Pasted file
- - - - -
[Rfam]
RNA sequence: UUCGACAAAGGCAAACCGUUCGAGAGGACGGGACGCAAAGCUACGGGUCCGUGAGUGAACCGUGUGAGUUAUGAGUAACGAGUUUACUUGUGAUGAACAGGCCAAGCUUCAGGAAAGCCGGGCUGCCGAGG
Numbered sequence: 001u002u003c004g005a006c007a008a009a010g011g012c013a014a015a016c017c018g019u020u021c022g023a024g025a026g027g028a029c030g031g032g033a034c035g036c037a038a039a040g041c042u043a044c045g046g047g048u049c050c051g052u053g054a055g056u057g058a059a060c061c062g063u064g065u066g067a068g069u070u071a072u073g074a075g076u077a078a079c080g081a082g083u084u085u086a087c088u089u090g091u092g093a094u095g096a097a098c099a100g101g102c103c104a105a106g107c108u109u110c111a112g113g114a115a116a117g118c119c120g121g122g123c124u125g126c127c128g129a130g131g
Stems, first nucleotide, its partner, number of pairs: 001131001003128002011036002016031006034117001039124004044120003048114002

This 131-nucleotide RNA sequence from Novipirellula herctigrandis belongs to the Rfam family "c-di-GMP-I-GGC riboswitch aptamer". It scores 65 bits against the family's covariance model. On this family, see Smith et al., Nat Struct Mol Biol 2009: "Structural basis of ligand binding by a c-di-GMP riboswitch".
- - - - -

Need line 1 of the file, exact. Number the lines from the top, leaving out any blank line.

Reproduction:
[Rfam]